Every person has a favorite dish – one that evokes childhood memories and good feelings of yesteryear. The area you grew up in, the family you came from and your relationship with food helps define these much-loved comforts.
Comfort food takes on a different spin depending on which part of the world you hail from. Classics such as apple pie, chocolate chip cookies, fried chicken and tomato soup are ambassadors of comfort across the U.S. – the all-American foods that resonate for many.
Every region has its own cuisine to satisfy the most intense cravings. In the Berkshires, we celebrate with dishes prepared in a simple or traditional way offering immense satisfaction. Borrowing from other cultures while honoring our agricultural heritage, the flavors are endless in these New England hills and will leave your tour group wanting more. A Berkshire chef’s interpretation of comfort ranges from succulent pork dishes and savory smoked soups to deep-dish apple pie served with cream and everything in between so lets get on the bus and explore these flavors your group can come to expect from Berkshire dining.
Serving up an Austrian favorite that warms the soul with its simplicity, Gramercy Bistro in North Adams offers a classically prepared Veal Schnitzel a la Holstein served with Sunny Egg, Anchovies, Capers, Spaetzle and French Beans. For lighter comfort fare, the Pan-roasted Trout with Swiss Chard, Fingerling Potatoes and Fennel is an all-time favorite with guests.
At Chez Nous in Lee, the chef and pastry chef team keep the very popular stick-to-your Short Ribs Braised in Red Wine on the menu year-round. A more recent addition is Organic Scottish Salmon in Chowder Sauce – a reduced fish stock finished with a splash of cream, dry vermouth, and loads of leeks, celery, and red potatoes – receiving great reviews from regulars.
Lit by candlelight, the quintessential Old Inn on the Green (circa 1760) in New Marlborough offers comfort at dinner with its Braised Lamb Shank served with Creamy Mushroom Polenta and Lamb Jus accompanied by Winter Vegetables. Double the comfort with a warm chocolate dessert – Warm Chocolate Brioche Bread Pudding or Molten Chocolate Cake will satisfy most cravings.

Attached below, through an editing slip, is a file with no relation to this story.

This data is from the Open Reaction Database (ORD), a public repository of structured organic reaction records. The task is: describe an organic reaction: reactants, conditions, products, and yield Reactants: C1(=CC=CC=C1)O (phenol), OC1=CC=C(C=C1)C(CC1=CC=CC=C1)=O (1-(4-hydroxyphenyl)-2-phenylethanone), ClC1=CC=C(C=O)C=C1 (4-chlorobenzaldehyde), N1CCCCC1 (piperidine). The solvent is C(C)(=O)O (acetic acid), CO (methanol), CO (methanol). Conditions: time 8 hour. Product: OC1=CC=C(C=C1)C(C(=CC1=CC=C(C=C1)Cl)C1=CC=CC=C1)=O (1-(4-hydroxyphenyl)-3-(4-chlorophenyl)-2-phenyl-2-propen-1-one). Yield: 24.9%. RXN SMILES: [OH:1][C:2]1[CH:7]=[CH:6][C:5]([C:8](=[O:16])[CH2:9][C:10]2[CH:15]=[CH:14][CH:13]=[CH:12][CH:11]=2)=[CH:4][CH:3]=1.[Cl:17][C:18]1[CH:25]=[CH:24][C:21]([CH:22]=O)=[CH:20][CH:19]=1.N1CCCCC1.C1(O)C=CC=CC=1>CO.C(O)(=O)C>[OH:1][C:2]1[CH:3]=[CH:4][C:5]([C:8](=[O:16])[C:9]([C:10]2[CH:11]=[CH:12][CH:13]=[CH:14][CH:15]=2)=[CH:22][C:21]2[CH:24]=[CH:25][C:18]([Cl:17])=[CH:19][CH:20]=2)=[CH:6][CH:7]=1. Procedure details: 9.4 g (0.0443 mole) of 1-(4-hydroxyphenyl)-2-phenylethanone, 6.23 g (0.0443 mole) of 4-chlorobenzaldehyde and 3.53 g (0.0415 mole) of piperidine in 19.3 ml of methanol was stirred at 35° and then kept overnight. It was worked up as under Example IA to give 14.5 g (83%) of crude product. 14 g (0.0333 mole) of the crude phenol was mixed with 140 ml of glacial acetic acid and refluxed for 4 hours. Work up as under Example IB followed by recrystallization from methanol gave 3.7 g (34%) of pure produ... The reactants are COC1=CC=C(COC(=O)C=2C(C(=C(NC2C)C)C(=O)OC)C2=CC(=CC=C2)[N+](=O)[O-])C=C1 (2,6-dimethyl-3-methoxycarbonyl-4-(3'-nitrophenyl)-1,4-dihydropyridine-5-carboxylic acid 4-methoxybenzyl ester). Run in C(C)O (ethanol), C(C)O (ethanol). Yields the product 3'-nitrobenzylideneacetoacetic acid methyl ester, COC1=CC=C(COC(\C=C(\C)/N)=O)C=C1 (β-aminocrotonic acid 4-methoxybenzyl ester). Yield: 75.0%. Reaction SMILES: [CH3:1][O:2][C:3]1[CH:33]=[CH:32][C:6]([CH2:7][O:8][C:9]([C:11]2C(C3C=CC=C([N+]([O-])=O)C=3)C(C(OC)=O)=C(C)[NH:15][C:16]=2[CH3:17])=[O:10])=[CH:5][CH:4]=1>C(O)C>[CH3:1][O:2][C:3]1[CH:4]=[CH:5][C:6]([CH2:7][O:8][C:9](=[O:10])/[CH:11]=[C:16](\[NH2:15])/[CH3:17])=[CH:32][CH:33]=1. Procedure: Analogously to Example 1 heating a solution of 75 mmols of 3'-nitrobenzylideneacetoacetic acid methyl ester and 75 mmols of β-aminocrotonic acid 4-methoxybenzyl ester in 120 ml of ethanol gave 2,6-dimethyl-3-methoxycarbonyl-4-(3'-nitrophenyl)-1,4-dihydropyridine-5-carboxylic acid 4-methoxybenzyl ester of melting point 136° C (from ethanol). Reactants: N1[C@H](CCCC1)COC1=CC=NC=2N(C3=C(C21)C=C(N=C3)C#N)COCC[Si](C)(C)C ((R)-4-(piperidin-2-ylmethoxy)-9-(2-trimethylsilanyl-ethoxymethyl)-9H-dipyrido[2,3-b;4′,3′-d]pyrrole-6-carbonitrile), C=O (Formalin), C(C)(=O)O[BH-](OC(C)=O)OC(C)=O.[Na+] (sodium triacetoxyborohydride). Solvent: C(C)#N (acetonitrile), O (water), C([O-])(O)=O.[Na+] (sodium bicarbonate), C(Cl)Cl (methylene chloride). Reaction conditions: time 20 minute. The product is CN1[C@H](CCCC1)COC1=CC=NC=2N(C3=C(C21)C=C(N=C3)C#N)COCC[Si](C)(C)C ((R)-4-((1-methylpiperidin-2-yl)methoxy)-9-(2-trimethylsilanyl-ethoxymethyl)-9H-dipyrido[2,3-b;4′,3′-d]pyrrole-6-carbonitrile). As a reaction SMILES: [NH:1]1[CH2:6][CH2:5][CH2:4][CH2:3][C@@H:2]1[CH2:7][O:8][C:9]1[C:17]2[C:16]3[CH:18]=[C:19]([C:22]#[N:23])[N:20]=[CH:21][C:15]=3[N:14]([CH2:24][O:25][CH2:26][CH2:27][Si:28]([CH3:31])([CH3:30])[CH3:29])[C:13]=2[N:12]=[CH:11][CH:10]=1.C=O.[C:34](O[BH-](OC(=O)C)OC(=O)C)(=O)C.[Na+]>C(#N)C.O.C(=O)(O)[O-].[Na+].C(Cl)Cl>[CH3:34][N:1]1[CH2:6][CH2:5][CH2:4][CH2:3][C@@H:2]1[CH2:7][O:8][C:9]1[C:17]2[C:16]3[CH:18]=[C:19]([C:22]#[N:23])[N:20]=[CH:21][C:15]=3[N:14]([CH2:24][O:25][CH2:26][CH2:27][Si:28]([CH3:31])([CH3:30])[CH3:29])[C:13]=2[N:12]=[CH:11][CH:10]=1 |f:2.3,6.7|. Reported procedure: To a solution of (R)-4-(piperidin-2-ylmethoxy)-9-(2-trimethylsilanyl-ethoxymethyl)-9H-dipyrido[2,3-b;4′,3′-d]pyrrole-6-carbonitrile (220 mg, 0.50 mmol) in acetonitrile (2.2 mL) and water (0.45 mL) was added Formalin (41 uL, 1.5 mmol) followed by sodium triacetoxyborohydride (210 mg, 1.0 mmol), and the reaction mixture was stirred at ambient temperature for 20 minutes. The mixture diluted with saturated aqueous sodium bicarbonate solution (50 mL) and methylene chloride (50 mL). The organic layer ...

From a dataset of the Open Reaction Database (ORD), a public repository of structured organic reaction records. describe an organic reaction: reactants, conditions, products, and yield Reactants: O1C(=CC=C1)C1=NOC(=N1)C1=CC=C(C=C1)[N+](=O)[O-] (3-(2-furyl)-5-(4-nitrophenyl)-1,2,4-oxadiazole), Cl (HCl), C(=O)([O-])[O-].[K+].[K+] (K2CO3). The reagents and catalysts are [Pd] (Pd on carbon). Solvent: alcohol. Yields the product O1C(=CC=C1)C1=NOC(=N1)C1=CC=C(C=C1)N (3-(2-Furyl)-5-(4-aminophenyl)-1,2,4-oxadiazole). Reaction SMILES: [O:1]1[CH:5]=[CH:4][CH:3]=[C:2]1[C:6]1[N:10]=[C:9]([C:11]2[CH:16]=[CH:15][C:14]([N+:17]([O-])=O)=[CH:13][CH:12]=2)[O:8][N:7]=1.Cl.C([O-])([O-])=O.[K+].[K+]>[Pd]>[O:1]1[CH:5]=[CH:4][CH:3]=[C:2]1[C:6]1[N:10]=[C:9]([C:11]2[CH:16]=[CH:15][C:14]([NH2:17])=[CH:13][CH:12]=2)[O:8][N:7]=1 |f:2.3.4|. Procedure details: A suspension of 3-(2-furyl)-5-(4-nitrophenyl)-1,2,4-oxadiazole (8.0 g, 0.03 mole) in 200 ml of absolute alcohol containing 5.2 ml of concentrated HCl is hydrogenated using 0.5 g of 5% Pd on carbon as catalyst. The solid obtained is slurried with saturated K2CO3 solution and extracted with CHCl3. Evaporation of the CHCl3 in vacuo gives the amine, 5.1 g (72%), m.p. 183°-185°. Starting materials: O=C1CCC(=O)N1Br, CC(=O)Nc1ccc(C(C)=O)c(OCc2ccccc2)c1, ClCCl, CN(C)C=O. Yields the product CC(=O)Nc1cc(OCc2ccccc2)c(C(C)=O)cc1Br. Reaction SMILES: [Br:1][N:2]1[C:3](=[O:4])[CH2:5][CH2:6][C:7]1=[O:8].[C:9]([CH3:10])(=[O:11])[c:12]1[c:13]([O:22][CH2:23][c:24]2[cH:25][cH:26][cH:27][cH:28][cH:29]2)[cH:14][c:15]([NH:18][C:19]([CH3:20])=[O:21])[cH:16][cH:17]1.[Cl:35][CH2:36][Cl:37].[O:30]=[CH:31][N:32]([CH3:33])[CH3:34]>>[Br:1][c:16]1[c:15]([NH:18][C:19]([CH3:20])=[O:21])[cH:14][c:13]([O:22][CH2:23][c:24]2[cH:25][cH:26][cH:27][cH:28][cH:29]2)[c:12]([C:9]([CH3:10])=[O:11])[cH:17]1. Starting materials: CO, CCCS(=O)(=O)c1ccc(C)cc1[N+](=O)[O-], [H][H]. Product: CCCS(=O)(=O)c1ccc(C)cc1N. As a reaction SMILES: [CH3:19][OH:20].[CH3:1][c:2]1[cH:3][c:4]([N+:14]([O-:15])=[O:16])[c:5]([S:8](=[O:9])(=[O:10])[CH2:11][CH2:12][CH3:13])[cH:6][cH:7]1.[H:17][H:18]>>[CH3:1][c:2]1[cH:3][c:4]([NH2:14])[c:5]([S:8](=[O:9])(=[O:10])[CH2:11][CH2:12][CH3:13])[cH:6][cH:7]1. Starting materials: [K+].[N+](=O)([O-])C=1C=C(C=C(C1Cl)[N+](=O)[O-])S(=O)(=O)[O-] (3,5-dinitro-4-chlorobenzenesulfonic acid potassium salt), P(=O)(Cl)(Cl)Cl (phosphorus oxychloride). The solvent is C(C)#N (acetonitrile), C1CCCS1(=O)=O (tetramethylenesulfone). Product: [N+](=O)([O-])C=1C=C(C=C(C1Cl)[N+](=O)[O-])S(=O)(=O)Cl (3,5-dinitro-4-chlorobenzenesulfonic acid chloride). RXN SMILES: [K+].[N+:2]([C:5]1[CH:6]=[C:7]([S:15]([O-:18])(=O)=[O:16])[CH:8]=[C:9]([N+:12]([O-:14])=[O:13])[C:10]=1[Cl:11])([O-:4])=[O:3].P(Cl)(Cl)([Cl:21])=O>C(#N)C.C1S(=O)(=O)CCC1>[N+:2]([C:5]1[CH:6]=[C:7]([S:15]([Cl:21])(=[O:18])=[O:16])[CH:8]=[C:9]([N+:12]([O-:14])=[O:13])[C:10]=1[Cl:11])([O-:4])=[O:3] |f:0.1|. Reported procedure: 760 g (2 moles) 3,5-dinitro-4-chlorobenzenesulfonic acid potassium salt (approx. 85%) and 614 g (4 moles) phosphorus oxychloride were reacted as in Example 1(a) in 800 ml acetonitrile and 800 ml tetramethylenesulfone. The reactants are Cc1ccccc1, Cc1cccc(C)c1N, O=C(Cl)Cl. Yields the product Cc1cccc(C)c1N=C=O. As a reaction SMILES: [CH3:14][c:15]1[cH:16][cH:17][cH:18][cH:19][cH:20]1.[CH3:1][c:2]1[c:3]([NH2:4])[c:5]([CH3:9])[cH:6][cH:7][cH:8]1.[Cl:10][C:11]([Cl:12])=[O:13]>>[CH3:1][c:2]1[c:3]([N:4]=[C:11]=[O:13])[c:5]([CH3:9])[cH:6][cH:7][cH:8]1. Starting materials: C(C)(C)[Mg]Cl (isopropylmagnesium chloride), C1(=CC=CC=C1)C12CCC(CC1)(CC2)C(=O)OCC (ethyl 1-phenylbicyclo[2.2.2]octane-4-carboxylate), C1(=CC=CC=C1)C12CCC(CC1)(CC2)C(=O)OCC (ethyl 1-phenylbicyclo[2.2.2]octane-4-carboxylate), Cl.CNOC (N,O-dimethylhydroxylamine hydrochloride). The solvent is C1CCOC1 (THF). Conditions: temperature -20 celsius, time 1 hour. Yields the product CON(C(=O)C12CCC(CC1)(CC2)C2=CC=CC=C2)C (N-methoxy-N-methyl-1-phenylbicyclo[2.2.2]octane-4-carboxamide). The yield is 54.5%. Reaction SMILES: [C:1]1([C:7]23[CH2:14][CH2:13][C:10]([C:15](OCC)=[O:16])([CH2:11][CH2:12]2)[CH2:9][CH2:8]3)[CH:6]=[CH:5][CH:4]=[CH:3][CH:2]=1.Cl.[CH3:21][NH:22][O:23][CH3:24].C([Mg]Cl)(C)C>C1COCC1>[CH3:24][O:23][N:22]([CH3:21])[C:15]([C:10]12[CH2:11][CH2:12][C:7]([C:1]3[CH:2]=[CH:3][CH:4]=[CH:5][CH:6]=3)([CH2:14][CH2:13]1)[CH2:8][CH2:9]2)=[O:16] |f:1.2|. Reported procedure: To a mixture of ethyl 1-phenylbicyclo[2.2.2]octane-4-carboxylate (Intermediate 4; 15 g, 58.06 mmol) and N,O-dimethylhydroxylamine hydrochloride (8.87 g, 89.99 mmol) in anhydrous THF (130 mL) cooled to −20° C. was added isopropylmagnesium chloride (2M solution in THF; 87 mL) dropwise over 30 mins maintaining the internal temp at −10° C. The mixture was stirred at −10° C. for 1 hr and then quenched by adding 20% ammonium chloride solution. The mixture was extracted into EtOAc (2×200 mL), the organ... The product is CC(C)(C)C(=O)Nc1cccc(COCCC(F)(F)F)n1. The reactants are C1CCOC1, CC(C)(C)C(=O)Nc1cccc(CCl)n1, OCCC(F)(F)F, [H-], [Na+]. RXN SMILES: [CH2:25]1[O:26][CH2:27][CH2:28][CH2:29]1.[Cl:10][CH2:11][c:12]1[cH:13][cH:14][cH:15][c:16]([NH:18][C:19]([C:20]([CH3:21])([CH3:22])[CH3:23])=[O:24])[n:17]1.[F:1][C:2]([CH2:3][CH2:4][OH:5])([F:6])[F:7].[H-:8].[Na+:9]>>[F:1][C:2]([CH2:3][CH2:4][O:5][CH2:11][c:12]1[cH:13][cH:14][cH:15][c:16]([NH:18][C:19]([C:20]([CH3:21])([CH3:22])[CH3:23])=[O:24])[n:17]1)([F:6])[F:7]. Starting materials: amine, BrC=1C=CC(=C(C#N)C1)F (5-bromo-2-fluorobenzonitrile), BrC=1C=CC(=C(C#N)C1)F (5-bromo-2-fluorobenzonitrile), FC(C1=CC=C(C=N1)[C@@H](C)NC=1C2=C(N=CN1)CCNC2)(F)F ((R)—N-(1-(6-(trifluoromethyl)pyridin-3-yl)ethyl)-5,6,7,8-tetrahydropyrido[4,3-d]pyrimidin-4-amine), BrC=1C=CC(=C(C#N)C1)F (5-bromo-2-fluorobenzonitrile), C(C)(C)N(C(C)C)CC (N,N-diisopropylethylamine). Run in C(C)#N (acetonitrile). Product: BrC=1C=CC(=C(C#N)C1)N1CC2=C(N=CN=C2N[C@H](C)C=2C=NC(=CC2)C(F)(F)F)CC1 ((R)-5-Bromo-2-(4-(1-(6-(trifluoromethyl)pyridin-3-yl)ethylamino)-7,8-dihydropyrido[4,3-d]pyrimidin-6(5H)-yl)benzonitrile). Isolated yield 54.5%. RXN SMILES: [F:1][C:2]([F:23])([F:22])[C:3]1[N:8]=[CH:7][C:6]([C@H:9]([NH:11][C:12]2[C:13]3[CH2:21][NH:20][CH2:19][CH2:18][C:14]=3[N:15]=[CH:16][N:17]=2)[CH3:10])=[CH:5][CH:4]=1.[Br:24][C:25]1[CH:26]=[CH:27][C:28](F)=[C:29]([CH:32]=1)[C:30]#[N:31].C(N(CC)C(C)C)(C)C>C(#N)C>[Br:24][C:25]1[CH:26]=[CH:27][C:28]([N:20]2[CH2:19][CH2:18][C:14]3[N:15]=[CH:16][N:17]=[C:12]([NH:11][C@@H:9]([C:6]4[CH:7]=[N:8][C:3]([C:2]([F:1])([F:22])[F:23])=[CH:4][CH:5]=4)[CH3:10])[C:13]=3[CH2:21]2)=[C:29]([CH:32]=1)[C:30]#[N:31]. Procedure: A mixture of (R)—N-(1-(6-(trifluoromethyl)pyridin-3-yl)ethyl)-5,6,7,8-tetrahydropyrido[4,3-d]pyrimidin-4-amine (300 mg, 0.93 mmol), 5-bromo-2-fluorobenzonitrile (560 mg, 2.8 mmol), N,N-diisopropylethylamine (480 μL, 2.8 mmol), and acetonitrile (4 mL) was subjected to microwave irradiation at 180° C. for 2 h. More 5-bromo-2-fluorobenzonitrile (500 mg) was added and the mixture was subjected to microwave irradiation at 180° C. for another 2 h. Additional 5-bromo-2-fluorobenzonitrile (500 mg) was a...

Route 7 Grill in Great Barrington serves Brandade of Cod with Brioche Toasts, a hot spreadable delicacy using house made salt cod soaked in milk and pureed with garlic, mashed potatoes, cream, salt, and pepper. On the sweeter side of comfort, the Mexican Chocolate Custard, a cinnamon and jalapeno pepper-infused dark chocolate pudding is sweet, warming and spicy, perfect for sharing by the fire on a cold winter’s night.
The Meat Market, the nose-to-tail butcher shop, and café in Great Barrington, offers daily lunches evoking memories of childhood from the aromas alone, with specials like Smoked Chicken and White Bean Soup and Roast Pork Loin with Housemade Bacon and Sauerkraut, and Grained Apple Mustard on a Sub Roll.
The casually elegant Castle Street Café in Great Barrington offers a hearty and substantial Rustic Cabbage Soup to warm up followed by Cassoulet of Lamb, a slowly cooked peasant dish made with braised lamb shank and garlic sausage. Cassoulet is the classic French casserole of white beans, sausage, and duck or lamb, an ideal dish at this time of year for slow food.
With a welcoming fireplace and a cozy, historic tavern, the landmark Red Lion Inn in Stockbridge is the epitome of comfort in the Berkshires. Their menu offers many classics including Chicken Pot Pie with Root Vegetables and Yankee Pot Roast with Mashed Potatoes, Green Beans, and Mushroom Gravy plus a delectable Indian Bread Pudding to top off any meal.
And, the list goes on. Comfort food comes in many shapes and styles, and here in the Berkshires, we celebrate the diversity of our chefs who are serving up memories and good feelings all around. The taste experience your group(s) has in the Berkshires will leave them wanting more!
This article is part of a series highlighting TasteBerkshires, a campaign aiming to reconnect people with the pleasures of taste in our region. A crossroads of culture, the Berkshires attracts chefs and restaurateurs who are, in no uncertain terms, artists in their own right. Many of our chefs cook seasonally and offer farm-to-table cuisine featuring fresh, local products.